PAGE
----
Manhunt is the most violent videogame ever made, and even I pondered whether the unflinching unpleasantness was justified, seconds before I repeatedly caved a gang member's skull in with a baseball bat until his brains spilled out. Developed by Grand Theft Auto creator Rockstar North (originally for PS2), Manhunt puts you in the Death Row fatigues of James Earl Cash. He's a nasty sort: a convicted murderer who, instead of being killed by lethal injection, awakes in Career City, USA. with a direct earpiece-link to snuff movie auteur Lionel Starkweather (played by Brit actor Brian Cox).
To survive this urban nightmare, you must find any weapons you can lay your hands on to kill gang members and government agents in the nastiest way possible. This keeps your sick TV audience frothing at the mouth, and also helps you progress through Manhunt's levels or scenes with the aid of Starkweather's whispered instructions.
As a stealth game, Manhunt is simplistic, without any of Splinter Cell's ledge clambering or hanging upside-down from a roof by your toenails - you don't even have crouch or prone options. Avoiding enemies is just a matter of keeping the noise you make to a minimum and sticking to the shadows, and as long as you're hidden (represented by a shadow figure icon turning blue), the gameplay convention means any baddies can't see you, which can appear rather stupid when you're almost nose-to-nose. Also, it's sometimes difficult, even with PC mouse-look, to manoeuvre the camera when your back is against the wall to see exactly where any threat is coming from.
Another criticism is that the hand-to-hand and weapon combat system is crude, with aiming difficult and multiple adversaries almost impossible to deal with. You always have to leg it and hide behind the nearest corner, luring enemies by throwing objects, dumping corpses in full view, or making a noise by tapping on a wall as in Metal Gear Solid 2. The later action-heavy levels involving almost constant firefights are often frustrating because of this unsatisfying real-time fighting. Add the annoying checkpoint saving system too, and Manhunt can often appear as if it's designed to drive you to murder.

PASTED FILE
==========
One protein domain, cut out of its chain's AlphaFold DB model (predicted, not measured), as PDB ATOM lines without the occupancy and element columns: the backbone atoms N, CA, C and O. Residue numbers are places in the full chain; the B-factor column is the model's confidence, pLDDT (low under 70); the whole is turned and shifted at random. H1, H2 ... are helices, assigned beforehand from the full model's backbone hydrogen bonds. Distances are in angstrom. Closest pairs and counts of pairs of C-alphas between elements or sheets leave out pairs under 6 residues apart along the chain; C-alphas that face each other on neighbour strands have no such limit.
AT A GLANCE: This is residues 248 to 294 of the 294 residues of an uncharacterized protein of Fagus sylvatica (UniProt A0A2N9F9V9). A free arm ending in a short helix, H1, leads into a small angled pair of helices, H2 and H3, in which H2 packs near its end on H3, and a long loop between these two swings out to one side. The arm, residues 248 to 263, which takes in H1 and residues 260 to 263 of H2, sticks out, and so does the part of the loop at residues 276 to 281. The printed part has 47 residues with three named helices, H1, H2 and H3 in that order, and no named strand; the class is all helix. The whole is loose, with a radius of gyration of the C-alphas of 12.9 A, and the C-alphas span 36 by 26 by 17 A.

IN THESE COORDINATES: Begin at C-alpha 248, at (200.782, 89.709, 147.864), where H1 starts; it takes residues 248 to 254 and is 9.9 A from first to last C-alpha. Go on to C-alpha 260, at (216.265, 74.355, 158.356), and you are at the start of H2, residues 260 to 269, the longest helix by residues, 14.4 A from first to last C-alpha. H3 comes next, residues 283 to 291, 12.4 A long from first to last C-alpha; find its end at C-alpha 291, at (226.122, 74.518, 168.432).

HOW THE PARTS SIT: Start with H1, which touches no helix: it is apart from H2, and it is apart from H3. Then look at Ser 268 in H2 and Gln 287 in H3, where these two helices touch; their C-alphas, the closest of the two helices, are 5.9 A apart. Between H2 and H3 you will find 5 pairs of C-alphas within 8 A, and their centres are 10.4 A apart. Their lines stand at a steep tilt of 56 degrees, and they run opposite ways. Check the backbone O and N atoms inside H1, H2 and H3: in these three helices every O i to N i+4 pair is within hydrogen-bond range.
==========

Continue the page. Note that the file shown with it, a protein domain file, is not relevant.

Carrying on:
Fair enough, there are some genuinely tense gaming moments when you're being hunted down by enemies, with the heart-beat sound effects and John Carpenter-style electronic soundtrack adding to the superbly dark atmosphere -and it's the stealth kills that give Manhunt its raison d'etre.
Ready To Die?
Sneaking up behind enemies means you can pull off quick, nasty or gruesome executions from the POV of a hidden camera, complete with fuzzy videotape effects and blood splatters on the lens - all with improved hi-res PC graphics. All the different death moves, depending on your chosen ferocity of attack and type of weapon - ranging from plastic bag suffocations to gory axe assaults - are immensely satisfying and addictive too, willing you to discover the next piece of killing equipment.
Manhunt isn't an essential game - it has a pernickety camera, repetitive gameplay and often-frustrating real-time combat. Yet, it also has a unique atmosphere, tense moments and stylish, visceral videotaped kill cut-scenes - if you can stomach the violence. Now, where's that cheese wire?
You're no James Bond or Jackie Chan, so rather than fighting scores of bad guys with guns or kung tu in the beginning, you'll have to sneak up and eliminate them silently one by one with everyday objects. After all, the game does set you up to be on the sucker's end of a dangerous cat-and-mouse game.
Every weapon has three kill levels, each one taking longer to set up but giving you a higher score and a more violent cut-scene. A basic glass shard attack, for example, is a quick poke to the neck. A level-three glass shard attack, however, is several squishy stabs in the eyes. Later on, you'll get crowbars, baseball bats, machetes, chain saws, nail guns, and more. Yeah, don't let your kids play this one.